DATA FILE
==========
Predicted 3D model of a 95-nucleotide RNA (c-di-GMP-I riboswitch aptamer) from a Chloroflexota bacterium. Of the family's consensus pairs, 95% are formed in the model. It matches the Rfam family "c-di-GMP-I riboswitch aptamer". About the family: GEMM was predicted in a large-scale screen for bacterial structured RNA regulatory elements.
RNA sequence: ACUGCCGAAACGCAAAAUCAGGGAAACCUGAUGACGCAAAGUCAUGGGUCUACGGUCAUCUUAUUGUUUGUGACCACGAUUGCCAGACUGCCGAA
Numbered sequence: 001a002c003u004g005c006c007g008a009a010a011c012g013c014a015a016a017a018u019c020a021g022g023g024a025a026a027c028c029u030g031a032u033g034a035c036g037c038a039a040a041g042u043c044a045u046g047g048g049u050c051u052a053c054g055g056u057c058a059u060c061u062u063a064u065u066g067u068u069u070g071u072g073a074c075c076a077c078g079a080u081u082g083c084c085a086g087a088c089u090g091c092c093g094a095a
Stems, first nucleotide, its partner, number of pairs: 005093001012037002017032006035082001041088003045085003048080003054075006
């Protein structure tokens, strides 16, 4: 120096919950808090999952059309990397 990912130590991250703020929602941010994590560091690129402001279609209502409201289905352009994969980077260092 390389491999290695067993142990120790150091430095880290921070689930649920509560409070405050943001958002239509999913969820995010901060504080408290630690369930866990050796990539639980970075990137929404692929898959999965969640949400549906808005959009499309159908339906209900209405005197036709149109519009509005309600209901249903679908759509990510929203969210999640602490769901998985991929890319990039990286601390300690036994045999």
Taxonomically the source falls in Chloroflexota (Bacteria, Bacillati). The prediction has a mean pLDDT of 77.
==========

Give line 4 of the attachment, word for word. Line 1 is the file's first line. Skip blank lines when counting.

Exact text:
Stems, first nucleotide, its partner, number of pairs: 005093001012037002017032006035082001041088003045085003048080003054075006